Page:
Updated: Jan 20
My son is a classic leaving pattern dude. He needs intense physical exertion to keep him present and help him process his emotions and energy - so we gifted him a punching bag over the holidays, since COVID has kept him away from his usual options.
Movement has long been used as a tool by a wide variety of wellness practitioners and average folks to support healing and well-being. Exercise and movement helps to condition and strengthen our muscles, our lungs, and also our minds.
Moving our bodies helps us discharge stuck energy, burn off stress, find peace of mind, and greater clarity. When we move on a regular basis, we typically are able to fall asleep with more ease and also tap into having MORE energy to get through the day.
The type of movement that each of us finds zen in varies. Some love to run, bike, or swim. Yoga is a wonderful way to explore breath, movement, and flexibility. Weightlifting, aerobic exercise, dance, hiking, and any way that feels good are all beautiful ways to experience the joy of being alive in this human body!
One of the most profound movement methods that I’ve engaged in recently is the practice of bioenergetics. By engaging body and mind together these movement patterns can help us dive into chronic areas of tension or uncover areas we weren’t aware that we were holding tight. The practice of bioenergetics encourages the practitioner to move toward areas of discomfort and tension and truly feel it in order to process and release it - often for good.
Think of having tight shoulders, this is where many of us carry stress and tension. Getting a massage or applying a hot pack feels good, but that discomfort typically comes back, and we repeat our cycles of awareness and applying some sort of treatment (or not!).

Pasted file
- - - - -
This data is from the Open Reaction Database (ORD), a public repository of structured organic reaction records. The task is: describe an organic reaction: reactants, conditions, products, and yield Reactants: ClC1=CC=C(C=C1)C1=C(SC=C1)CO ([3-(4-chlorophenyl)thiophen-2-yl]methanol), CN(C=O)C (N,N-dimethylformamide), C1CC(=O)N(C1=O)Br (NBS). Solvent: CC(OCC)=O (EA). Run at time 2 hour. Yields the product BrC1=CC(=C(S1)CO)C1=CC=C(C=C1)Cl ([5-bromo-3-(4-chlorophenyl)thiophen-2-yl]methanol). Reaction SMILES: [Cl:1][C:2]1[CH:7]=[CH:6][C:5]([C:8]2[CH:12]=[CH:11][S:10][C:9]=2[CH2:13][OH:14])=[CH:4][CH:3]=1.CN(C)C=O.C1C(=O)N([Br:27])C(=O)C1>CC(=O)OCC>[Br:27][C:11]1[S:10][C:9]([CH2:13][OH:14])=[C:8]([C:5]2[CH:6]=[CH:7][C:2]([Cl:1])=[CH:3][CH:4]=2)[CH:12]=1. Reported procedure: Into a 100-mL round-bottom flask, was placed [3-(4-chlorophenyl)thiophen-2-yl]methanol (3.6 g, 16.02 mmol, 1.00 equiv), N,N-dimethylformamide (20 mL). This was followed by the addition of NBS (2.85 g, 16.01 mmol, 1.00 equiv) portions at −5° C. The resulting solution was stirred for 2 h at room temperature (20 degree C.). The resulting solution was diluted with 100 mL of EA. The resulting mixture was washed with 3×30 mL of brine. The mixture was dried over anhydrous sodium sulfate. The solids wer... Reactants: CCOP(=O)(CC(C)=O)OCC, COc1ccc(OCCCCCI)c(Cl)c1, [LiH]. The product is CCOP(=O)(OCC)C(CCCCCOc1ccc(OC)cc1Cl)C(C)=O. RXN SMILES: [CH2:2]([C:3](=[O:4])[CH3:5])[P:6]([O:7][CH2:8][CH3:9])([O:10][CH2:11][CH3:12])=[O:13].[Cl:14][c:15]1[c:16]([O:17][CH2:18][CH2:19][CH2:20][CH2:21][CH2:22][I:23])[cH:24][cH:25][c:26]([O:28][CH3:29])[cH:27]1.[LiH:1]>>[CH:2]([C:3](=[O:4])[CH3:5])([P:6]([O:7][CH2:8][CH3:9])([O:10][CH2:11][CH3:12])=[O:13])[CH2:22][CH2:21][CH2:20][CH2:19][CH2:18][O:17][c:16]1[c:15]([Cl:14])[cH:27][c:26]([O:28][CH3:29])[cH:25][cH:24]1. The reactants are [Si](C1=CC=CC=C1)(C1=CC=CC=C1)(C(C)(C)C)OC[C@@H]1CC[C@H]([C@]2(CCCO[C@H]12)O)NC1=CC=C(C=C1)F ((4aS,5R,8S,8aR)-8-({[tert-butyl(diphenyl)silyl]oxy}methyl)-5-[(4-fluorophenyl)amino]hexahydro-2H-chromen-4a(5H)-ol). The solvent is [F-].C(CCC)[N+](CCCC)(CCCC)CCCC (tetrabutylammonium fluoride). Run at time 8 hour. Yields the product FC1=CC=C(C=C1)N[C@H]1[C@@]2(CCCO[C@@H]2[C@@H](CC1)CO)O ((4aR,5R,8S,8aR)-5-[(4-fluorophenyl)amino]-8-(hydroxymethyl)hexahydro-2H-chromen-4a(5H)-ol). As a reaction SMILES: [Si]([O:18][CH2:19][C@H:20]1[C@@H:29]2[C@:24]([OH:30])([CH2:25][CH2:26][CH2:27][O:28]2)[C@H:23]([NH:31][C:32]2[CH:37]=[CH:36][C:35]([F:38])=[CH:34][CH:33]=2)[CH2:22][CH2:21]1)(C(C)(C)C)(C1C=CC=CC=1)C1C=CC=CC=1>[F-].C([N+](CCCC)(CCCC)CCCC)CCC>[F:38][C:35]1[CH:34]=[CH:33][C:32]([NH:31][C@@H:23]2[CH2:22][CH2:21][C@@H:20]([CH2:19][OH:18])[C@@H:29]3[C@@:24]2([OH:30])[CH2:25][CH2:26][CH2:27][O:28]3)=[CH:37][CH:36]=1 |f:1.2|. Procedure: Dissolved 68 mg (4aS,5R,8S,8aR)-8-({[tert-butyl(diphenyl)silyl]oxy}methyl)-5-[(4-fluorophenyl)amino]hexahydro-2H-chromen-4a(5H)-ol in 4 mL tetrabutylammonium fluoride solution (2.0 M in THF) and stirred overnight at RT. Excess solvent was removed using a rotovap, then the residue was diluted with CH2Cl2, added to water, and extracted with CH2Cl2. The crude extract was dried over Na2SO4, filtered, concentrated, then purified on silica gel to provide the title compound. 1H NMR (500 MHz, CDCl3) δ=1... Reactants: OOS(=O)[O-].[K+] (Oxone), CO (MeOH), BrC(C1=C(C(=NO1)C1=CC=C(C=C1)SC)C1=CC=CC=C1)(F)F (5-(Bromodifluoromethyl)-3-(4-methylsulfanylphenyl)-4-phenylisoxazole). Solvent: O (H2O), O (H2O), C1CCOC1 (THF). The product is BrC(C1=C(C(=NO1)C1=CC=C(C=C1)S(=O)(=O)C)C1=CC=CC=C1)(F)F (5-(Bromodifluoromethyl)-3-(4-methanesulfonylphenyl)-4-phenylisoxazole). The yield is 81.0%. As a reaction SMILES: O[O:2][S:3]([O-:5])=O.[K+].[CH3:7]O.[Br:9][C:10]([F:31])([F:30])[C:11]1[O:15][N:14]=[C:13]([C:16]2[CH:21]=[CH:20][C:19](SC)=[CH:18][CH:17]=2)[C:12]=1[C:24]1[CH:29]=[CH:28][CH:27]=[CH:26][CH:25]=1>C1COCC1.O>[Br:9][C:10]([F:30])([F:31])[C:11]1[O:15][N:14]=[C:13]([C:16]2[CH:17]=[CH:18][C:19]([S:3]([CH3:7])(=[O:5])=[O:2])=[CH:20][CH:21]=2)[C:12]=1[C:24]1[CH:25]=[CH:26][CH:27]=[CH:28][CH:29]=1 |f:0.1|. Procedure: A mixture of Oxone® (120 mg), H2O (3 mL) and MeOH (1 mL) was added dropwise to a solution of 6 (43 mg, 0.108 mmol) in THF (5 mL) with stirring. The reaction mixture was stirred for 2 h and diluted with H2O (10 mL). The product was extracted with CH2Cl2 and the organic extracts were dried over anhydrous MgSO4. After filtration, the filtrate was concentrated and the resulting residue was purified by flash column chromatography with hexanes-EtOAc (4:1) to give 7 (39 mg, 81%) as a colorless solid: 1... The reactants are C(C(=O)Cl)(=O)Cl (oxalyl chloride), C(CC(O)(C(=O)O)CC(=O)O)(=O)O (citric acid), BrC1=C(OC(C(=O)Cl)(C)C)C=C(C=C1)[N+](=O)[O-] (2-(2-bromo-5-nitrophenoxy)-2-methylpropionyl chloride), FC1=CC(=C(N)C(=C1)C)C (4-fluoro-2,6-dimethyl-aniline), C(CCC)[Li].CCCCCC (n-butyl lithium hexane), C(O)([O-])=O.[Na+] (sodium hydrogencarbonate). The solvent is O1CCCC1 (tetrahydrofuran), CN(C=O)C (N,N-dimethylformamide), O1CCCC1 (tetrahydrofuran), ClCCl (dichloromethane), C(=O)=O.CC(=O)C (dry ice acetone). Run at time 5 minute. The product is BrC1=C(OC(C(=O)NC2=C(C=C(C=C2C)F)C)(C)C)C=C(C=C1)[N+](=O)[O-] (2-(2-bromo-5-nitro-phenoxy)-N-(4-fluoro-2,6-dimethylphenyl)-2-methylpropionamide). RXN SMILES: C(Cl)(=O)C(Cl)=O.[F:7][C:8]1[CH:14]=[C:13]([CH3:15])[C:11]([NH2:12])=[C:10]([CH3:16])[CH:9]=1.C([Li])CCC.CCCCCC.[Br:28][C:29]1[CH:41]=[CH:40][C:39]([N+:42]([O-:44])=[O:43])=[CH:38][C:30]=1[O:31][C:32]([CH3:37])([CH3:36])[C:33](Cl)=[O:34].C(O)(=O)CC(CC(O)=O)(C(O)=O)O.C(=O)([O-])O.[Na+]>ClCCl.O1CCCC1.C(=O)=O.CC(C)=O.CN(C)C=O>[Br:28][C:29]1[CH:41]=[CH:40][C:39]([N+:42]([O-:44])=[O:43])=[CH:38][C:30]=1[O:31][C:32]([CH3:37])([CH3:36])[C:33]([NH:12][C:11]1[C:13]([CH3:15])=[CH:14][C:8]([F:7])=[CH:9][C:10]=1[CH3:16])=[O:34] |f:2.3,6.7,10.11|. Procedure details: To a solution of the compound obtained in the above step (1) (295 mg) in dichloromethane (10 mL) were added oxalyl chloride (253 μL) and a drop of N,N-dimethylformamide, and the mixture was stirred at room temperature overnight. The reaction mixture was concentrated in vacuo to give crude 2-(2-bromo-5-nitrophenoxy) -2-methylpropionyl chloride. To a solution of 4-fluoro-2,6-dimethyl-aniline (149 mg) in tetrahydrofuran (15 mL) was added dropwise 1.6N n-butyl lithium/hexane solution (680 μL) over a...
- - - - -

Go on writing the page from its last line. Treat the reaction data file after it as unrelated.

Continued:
Through bioenergetics, I’ve personally experienced the release of chronic tension and pain in several areas of my body, long term as well as uncovered areas of tension that I wasn’t previously aware of. When practiced consistently, for 15 or so minutes a day, typically for a week or so, a bioenergetics series of movement helps your body release energetic and/or emotional reservoirs that grow due to our patterns of response to stress.
One of the most simple and USEFUL bioenergetics movements is to stand with your feet slightly wider than hips width apart, so that you can bend your knees, and from the shoulder lift up and then shake down and out your arms and hands. Each time you can allow your knees to soften, acting as shock absorbers, and from the low belly, vocalize - maybe a low grunting noise to help release or vent any frustration or pent up energy. If making sound feels uncomfortable, you can do this exercise without, BUT I highly encourage making a little noise! It might feel silly or awkward at first, but give yourself permission to be free for just 90 seconds. You may find catharsis and incredible peace after sighing, crying, grunting, or even unleashing a lion-like roar!
Give it a go for 2 minutes. You can certainly go for longer if it feels good! My kids like to join in on this one too, and it's a great way to give little ones (and bigger ones) a healthy outlet for their stress and big emotions. After school is a GREAT time to try this together and let them get out the zoomies after holding it together all day!
When you're all done, whether by yourself or with others, take a few more minutes just to sit with yourself quietly and breathe. See what comes up. Ask your body what it wants and needs, and try to honor that.
There are some great resources available for you to check out bioenergetics, and it’s a practice that I incorporate into my one on one work with clients during Integrative Wellness Sessions. One source I personally tap into is the work of Devaraj Sandberg. He has free videos available on YouTube that you can find, in addition to books, and paid sessions and training that you can find on his website.
Moving our bodies is a great way to move through difficult emotional times. It’s one more way that we can truly know that mind and body are connected and must be addressed together as opposed to independently in order to create lasting change and growth.